“We must never ignore evil threats from extremists“
“The Coroner’s report into the Lindt cafe siege in Sydney should be the wake-up call that Australia desperately needs.
There was a litany of errors that ultimately led to the deaths of two innocent people at the hands of an Islamist fanatic: He should never have been granted refugee status given the lies he told; he should never have been granted bail for his role in killing his ex-wife given his long criminal record; and he should never have been treated as crying for help given that he said he was trying to punish Australia and Australians.
The basic problem is contemporary Australia has a tendency to treat people with kid gloves, even when they’re abusing our goodwill.
This is true in a whole host of ways. We give welfare rorters the benefit of the doubt. We give economic migrants pretending to be refugees the benefit of the doubt. We make excuses for criminals rather than making punishment fit the crime. But above all, we refuse to believe that Islamist fanatics really mean it when they say they’re coming to kill us.
Islamo-refugees are already inside our city walls, thanks to Greens-Labor invites, and the spread of islamo-schools
Since 9/11, it should have been obvious that there’s a strain of Islam that believes quite literally in “death to the infidel”.
The root cause of this disorder is not mental illness, poverty, Islamophobia or Western foreign policy.
It’s in the Koran, which too many people take literally. We pussyfoot around the fact many passages of the Muslim holy book command things that are completely incompatible with modern Western life, and even justify terrorism.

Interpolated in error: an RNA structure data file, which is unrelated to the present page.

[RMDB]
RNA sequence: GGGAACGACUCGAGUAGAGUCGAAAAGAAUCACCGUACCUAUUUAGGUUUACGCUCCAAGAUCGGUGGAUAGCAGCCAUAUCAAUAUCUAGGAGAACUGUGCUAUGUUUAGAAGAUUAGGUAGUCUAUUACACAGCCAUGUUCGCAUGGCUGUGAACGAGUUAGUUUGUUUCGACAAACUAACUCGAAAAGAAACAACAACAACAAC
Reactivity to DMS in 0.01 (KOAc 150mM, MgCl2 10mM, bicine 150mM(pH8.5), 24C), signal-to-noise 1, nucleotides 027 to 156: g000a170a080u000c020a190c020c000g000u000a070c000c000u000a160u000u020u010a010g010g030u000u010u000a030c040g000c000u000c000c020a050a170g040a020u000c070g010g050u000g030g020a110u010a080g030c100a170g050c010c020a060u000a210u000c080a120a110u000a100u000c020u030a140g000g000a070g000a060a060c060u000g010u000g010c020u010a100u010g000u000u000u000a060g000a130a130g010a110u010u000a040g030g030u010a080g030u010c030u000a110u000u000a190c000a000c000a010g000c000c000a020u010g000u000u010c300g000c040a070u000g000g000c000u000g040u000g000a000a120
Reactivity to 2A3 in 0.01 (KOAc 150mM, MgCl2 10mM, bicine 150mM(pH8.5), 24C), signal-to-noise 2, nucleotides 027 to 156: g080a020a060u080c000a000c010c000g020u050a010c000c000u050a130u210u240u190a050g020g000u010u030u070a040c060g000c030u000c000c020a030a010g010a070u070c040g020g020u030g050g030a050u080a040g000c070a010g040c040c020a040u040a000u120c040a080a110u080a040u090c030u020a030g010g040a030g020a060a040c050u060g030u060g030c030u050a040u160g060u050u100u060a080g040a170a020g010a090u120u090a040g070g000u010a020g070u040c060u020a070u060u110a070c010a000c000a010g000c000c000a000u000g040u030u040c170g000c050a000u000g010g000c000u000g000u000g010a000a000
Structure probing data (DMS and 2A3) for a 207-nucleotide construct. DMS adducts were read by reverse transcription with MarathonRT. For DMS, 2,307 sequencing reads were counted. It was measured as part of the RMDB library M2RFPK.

Of course, there are some pretty bloodcurdling passages in the Bible, too, but there are popes, archbishops and moderators-general to tell us how it should be interpreted to suit the modern world.
Islam mostly lacks this interpretative tradition. Official Islam has been largely untouched by the precepts of the Enlightenment.
Indeed, there’s a chronic tendency to make excuses for bad behaviour by the “brothers” or to deny that it’s even happened.
Instead of demanding Muslims in our country conform to our rules, we try to create “safe spaces” for everyone even though that sometimes means creating very unsafe spaces for us.
So the Centrelink rules are unofficially adjusted to tolerate multiple wives; schools allow Muslim boys to refuse to shake female teachers’ hands; and municipal pools are segregated to appease medieval attitudes to gender.
In other words, we tolerate from hard-line Muslims what we would not tolerate for a second if it emanated from any other source. (The Koran is hard-line fullstop, Tony).
Well, we should stop apologising for ourselves and making excuses for others and start insisting on one set of rules for all Australians.
And in the process we should celebrate the vast majority of decent Muslims who try to make the most of their lives and to get along with other people just like the rest of us. Nuh, deport the lot.
All governments, I regret to say, have made the mistake of giving “professional Muslims” platforms (via official advisory bodies) that end up promoting difference and making identity politics worse.